Let's Talk Turkey! How to Carve Out a More Joyful Thanksgiving

By Marilynn Preston

November 13, 2018 6 min read

I'm still giving thanks that the 2018 election is over, knowing how well the party of Well-Being did, a nonpartisan, nontoxic movement of conscious Americans who want to live healthier, happier lives.

All across the country, our fellow citizens stood in line to vote in more females; more diversity; more politicians who won by listening, not lecturing; and more elected officials working to improve the Affordable Care Act, not kill it with a Glock 45.

Transition and change: That's what elections are all about. And if you're hungry to transition to a less stressful, more meaningful way to celebrate your Thanksgiving holiday, I have some ideas to share:

—FIRST, A GUT CHECK. How do you know if Thanksgiving adds to your stress? Listen to your gut, seat of great wisdom. If thinking about Turkey Day makes you feel anxious instead of enthusiastic, something is wrong.

Maybe you feel the pressure to do everything perfectly. (I call that Martha Stewart syndrome.) Maybe you'd rather be a guest than a host. Sit calmly and meditate on where the stress is coming from. Write down your insights, without judging, without censoring.

—TAKE ACTION. Once you've identified the stressors, have the courage to take action. It might begin with your guest list. If you can eliminate toxic people from your table, do. If you're absolutely stuck with guests who are mean-spirited and troublemakers, see Thanksgiving as an opportunity to practice acceptance, kindness and compassion. Be thankful you are evolved enough to handle their pathology.

—SET YOUR INTENTION. Start your Thanksgiving Day by setting an intention. You can do it standing or sitting, lighting a candle or taking a walk.

Focus inward and contemplate the deeper meanings of the day: gratitude, love and appreciation of family and friends. Promise yourself that when negative emotions arise — and they will, say, when Uncle Bob starts explaining that Obamacare is a socialist plot to overthrow free markets — you will smile and be nonreactive. Accept the day as it unfolds. If you feel yourself losing it, stop and take a few deep breaths.

And don't forget the health benefits of red wine.

—BE A CONSCIOUS COOK. This year, ban the Butterball and buy a free-range turkey raised on organic feed and Mozart sonatas. Thanksgiving is a symbolic meal, and your typical farm-factory turkey — loaded with chemicals, hormones and antibiotics — represents all that is wrong with America's addiction to fake, tortured food.

To symbolize your commitment to eating purer, unprocessed foods, bring only real food to your Thanksgiving table: fresh vegetables, yummy fruits, wholesome grains and imaginative side dishes with seasonal ingredients. Don't explain, don't apologize, but do keep a few deep-dish pecan pies nearby, in case you sense a rebellion.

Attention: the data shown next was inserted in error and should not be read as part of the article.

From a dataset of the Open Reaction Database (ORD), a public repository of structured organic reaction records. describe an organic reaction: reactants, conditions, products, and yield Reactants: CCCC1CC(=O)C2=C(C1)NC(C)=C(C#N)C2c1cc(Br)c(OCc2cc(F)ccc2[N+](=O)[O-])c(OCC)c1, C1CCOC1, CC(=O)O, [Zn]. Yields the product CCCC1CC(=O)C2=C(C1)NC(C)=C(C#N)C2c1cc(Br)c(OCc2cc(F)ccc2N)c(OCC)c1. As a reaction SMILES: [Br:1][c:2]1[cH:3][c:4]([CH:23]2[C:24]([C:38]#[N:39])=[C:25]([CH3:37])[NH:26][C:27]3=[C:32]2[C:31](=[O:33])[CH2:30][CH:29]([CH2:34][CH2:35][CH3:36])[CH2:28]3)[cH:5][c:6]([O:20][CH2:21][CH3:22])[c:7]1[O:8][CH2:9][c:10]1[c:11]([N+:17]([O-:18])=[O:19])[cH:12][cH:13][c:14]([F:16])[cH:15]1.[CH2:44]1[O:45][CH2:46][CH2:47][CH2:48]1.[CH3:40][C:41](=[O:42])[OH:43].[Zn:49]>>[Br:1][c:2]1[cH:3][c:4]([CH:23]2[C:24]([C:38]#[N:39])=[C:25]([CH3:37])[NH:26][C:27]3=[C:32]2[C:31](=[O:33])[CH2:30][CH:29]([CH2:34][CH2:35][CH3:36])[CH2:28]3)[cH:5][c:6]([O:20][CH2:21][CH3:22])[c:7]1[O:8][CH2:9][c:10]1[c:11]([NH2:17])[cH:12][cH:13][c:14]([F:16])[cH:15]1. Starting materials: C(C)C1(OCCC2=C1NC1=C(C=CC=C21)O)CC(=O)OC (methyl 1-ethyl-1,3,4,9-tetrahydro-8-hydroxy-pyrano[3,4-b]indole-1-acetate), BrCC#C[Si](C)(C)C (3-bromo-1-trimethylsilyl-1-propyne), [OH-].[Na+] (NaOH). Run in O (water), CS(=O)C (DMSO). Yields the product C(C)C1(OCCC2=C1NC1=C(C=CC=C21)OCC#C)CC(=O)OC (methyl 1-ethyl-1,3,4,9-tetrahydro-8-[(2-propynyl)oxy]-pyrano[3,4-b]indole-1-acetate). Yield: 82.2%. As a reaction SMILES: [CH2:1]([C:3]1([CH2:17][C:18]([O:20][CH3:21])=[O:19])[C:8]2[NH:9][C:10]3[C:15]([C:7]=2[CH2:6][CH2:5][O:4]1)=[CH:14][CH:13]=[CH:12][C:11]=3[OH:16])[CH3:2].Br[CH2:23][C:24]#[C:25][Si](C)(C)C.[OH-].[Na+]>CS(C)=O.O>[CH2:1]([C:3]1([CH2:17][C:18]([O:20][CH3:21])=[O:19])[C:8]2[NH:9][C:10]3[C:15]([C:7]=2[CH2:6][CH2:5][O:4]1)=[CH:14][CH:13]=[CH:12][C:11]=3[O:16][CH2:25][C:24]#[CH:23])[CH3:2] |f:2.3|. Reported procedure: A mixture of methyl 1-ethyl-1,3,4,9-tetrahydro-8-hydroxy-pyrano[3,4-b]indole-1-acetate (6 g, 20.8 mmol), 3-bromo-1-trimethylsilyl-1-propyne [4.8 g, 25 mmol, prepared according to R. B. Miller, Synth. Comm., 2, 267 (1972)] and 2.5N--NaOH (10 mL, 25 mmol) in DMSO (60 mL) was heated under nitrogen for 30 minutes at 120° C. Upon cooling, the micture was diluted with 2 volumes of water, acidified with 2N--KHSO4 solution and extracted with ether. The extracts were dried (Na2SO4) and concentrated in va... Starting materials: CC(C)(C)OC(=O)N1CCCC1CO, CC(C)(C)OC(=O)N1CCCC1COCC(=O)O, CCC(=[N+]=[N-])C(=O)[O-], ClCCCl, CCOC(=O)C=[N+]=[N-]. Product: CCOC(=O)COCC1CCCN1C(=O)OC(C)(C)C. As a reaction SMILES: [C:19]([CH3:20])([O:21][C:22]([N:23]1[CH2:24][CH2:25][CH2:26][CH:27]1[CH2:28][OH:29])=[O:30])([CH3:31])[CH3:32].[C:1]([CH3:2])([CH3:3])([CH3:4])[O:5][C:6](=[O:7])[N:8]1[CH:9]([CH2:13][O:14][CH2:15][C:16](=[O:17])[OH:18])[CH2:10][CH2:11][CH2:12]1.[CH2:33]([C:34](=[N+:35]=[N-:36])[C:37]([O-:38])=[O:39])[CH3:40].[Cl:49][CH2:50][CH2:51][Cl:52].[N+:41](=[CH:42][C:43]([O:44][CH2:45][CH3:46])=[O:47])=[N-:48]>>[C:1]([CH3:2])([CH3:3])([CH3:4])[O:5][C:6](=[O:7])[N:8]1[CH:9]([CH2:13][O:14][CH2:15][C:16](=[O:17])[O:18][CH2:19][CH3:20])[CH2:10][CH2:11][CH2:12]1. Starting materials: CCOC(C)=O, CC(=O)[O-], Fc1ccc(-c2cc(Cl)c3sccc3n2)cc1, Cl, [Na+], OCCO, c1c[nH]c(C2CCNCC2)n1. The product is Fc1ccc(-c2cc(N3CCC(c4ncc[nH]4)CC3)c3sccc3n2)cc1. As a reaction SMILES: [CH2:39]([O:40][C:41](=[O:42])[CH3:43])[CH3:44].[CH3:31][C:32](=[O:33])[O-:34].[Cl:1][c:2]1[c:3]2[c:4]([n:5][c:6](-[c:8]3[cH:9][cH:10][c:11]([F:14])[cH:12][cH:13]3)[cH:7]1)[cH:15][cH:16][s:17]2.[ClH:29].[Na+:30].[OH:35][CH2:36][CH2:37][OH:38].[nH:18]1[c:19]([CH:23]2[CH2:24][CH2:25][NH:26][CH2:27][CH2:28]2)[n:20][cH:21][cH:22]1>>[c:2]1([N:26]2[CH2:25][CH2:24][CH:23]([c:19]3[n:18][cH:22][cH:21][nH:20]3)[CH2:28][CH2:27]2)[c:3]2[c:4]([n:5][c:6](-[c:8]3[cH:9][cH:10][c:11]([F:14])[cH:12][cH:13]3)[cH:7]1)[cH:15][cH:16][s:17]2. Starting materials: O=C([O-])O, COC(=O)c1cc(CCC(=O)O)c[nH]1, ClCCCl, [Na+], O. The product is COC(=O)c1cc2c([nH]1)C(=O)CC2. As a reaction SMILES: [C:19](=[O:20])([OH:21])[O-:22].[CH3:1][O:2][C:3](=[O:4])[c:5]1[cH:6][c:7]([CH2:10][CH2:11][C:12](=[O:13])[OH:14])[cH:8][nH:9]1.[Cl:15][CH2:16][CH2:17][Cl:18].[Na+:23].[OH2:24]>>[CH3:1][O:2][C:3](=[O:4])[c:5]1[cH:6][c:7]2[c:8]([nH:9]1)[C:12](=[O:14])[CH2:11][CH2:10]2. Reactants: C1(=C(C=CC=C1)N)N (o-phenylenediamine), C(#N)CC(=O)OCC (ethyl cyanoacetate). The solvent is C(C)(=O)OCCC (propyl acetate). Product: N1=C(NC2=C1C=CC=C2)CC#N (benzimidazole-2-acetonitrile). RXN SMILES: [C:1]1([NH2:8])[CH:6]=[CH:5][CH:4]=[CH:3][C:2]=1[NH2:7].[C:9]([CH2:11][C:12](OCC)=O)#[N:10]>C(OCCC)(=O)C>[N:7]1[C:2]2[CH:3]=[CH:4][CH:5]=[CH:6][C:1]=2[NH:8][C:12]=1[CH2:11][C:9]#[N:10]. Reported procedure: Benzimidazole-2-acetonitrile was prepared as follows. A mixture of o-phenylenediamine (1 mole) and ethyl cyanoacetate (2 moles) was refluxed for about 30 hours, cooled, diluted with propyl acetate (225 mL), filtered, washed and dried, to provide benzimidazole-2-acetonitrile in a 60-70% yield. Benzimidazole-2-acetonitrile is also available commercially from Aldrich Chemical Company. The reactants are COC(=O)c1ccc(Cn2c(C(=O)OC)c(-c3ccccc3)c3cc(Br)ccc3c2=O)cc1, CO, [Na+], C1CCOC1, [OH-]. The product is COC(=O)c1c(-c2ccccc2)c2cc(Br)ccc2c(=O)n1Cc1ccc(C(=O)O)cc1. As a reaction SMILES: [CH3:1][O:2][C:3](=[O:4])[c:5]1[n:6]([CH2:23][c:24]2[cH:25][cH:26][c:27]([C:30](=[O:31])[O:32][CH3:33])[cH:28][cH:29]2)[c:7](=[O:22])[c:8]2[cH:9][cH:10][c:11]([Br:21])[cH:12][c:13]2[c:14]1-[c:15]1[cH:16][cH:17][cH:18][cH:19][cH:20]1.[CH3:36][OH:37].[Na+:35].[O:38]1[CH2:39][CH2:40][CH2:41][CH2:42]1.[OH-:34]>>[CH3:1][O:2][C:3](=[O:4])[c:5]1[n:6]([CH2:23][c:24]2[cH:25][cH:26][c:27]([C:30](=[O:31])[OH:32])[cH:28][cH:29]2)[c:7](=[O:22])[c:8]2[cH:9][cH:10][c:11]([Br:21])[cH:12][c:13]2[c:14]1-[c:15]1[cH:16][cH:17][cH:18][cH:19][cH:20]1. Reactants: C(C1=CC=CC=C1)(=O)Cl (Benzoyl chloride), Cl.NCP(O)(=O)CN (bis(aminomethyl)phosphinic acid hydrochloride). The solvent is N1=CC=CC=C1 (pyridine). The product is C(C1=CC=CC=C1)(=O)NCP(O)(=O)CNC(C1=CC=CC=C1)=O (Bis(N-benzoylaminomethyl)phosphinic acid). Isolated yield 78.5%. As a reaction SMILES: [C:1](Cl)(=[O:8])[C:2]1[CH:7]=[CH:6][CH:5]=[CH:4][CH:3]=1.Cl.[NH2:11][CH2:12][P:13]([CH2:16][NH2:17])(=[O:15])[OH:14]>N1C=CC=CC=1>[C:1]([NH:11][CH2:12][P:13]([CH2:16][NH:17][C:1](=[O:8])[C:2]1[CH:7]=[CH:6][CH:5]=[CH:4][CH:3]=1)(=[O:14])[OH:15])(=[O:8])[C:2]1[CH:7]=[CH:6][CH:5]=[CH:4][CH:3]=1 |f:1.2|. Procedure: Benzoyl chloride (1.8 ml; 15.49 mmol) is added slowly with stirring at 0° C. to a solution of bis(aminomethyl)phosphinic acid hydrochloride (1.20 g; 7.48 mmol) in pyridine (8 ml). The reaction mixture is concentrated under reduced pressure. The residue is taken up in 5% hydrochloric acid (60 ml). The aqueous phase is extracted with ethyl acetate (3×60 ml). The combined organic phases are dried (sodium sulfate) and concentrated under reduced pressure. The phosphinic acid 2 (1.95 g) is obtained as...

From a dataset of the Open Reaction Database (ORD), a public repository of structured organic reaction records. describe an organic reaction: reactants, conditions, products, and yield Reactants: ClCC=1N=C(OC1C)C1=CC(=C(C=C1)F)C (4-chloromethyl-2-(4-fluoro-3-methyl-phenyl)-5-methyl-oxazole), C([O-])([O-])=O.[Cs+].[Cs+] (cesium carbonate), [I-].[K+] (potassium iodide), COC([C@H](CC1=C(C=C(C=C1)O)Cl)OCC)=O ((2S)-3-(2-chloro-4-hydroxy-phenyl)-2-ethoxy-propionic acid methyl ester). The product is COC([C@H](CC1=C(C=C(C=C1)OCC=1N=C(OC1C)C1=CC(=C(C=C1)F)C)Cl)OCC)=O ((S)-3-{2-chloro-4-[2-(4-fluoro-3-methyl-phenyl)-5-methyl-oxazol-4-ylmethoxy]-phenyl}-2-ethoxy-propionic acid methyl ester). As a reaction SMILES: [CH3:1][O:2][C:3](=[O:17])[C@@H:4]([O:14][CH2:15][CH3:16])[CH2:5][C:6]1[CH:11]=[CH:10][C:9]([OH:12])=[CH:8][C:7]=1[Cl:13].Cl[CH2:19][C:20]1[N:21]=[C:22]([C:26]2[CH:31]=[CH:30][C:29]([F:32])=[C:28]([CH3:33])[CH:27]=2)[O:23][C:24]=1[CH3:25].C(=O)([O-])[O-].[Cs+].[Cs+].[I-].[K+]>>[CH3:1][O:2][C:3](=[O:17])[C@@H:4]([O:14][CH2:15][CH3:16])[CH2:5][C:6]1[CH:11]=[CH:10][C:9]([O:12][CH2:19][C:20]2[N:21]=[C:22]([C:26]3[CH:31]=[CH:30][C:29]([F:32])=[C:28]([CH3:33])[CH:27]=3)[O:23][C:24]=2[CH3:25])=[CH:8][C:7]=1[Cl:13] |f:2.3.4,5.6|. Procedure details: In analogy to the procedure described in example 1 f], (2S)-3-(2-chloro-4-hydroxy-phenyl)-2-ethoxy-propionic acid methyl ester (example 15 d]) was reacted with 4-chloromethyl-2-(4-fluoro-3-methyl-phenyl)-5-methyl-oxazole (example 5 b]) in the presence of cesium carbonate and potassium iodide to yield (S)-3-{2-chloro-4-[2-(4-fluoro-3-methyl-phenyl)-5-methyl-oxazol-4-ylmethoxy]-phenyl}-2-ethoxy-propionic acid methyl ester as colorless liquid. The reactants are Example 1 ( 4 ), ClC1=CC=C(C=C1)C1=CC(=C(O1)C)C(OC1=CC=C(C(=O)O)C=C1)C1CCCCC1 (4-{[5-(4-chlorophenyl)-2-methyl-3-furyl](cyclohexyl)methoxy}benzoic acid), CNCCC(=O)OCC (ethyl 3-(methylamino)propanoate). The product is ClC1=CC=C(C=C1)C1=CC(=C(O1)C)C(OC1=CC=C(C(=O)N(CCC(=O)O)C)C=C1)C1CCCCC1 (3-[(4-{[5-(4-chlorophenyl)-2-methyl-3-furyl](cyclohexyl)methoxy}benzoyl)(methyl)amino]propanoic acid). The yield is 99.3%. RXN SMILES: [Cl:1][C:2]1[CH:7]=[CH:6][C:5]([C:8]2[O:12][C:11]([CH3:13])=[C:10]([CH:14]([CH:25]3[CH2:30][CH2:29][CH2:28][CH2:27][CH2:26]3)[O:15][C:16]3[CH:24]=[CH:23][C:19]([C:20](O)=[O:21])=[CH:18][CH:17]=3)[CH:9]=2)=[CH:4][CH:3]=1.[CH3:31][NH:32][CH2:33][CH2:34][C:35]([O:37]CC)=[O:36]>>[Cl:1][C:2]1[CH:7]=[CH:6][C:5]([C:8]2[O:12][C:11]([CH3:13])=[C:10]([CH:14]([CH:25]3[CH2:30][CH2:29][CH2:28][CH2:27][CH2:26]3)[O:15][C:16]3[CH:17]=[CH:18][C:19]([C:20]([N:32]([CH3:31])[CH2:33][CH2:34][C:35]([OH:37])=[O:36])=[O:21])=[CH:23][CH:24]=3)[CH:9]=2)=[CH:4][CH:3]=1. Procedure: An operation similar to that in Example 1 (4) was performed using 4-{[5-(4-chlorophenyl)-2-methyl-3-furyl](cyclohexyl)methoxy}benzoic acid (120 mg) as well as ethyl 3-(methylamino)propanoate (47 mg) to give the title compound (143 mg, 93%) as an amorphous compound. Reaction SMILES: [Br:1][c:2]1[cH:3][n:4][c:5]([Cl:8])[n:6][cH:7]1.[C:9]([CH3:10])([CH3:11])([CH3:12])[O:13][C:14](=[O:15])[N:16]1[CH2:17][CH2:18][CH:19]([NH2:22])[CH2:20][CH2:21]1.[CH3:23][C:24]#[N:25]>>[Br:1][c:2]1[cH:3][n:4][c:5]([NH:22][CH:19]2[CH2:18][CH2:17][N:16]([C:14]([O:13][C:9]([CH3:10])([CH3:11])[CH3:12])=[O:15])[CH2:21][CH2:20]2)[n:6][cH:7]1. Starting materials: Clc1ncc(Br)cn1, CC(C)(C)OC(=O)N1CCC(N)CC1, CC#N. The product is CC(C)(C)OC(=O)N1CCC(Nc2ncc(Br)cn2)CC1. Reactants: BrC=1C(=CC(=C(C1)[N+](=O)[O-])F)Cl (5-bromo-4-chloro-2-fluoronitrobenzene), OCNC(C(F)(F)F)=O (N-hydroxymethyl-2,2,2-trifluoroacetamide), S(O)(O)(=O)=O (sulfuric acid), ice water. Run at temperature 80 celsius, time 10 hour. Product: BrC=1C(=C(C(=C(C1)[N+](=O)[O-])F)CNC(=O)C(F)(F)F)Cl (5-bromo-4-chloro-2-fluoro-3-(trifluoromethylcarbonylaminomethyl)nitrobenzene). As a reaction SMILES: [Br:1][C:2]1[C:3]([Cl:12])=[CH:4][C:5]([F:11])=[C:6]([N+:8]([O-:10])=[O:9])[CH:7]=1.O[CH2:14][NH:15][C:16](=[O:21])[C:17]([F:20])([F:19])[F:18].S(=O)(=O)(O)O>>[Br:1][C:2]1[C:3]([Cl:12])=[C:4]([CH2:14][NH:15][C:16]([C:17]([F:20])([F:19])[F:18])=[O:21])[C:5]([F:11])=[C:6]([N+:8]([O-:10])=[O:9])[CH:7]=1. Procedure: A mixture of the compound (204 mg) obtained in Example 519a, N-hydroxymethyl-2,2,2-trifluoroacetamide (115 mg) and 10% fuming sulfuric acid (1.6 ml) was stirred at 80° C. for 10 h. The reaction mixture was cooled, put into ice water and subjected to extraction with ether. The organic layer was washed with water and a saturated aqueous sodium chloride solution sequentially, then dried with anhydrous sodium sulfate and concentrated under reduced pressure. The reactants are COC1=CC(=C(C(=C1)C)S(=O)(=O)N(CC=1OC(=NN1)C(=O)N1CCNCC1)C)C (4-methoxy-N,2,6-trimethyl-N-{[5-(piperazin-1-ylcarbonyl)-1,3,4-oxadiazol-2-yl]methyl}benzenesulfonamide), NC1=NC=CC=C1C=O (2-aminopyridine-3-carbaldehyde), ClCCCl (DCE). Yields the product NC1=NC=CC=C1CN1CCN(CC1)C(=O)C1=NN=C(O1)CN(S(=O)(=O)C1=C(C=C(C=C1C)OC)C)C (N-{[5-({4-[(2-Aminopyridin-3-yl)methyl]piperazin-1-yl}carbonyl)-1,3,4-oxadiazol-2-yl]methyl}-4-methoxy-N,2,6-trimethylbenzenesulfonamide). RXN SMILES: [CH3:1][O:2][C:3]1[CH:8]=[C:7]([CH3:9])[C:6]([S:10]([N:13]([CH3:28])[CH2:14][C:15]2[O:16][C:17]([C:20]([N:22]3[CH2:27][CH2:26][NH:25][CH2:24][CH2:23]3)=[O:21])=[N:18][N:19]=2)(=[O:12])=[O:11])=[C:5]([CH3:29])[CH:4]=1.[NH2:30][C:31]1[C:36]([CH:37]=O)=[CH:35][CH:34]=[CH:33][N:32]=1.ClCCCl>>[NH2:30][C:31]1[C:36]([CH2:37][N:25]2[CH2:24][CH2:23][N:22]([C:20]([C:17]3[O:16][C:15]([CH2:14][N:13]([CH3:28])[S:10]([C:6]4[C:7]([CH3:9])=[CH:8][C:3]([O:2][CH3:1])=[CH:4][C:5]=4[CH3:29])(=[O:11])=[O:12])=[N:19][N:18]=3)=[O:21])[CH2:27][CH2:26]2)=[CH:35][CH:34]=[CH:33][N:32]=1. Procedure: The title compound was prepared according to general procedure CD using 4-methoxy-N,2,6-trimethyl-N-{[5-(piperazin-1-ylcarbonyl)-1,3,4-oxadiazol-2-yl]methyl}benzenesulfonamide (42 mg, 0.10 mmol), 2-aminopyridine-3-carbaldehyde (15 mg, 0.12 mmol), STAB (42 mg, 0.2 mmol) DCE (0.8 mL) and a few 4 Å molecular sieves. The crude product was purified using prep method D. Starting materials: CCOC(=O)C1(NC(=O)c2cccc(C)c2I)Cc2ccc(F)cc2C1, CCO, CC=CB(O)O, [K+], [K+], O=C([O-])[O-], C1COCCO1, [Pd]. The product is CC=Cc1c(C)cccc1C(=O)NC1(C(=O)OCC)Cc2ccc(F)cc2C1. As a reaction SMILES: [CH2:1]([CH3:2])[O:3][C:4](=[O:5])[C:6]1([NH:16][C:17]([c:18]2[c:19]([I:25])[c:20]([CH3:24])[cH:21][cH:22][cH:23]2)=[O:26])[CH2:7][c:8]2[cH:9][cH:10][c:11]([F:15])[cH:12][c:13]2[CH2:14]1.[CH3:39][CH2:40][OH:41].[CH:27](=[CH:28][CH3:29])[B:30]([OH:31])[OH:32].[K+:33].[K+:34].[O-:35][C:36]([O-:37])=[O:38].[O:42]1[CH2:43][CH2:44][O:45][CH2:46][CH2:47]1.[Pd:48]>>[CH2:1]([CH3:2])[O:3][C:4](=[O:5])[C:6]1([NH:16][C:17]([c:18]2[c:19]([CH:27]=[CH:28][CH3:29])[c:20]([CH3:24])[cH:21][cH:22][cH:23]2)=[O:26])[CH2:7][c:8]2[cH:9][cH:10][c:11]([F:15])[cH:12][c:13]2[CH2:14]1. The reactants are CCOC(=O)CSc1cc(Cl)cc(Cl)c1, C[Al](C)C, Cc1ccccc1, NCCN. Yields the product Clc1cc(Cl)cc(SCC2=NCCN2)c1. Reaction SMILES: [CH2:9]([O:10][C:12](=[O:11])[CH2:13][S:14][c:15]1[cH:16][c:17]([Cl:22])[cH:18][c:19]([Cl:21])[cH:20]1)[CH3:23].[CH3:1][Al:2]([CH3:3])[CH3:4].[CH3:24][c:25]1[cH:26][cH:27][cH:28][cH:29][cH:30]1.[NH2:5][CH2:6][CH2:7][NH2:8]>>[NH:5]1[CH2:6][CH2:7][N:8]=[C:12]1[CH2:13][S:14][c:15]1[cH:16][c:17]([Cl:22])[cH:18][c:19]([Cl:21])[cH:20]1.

And to relieve the stress of doing it all yourself, think of Thanksgiving as a team sport. Ask for help with cooking, serving and cleaning up — men and children first.

—CREATE A RITUAL. Thanksgiving didn't start out as a holiday to celebrate acid reflux and college football. When the pilgrims and Native Americans sat down together, they were sharing a meal as a way to develop harmony and trust.

This year, do your part to establish a stress-free zone in the house: no cellphones, no small screens, no arguments.

Just before the meal, clink a glass, ask for quiet, light a candle — maybe pass it around — inviting everyone at the table to say for whom or what they're grateful.

I know it sounds corny and nearly impossible to pull off, but go for it. Feel the mood in the room shift. This is what trust and harmony feels like.

—EXERCISE! No matter how busy you are, take at least 30 to 60 minutes to exercise before the day takes hold. Chopping and peeling don't count. Take a walk, dance to Lady Gaga or get the yoga flow going. You'll ease stress, burn calories and boost your resolve to make this a day of celebration.

—DO SOMETHING CHARITABLE. A foolproof way to feel good is to do good. Make a double portion of your best holiday dish and take it to a homeless shelter, write a check to a favorite nonprofit or open your table to someone who has nowhere else to go. Generosity, like maple-glazed sweet potatoes, is a great thing to pass around.


"If the only prayer you ever say in your entire life is 'Thank you,' it will be enough." — Meister Eckhart

Marilynn Preston is the author of "Energy Express," America's longest-running healthy lifestyle column. Her new book "All Is Well: The Art {and Science} of Personal Well-Being" is available now on Amazon and elsewhere. Visit Creators Publishing at creators.com/books/all-is-well to learn more. For more on personal well-being, visit www.MarilynnPreston.com.

Photo credit: at Pixabay

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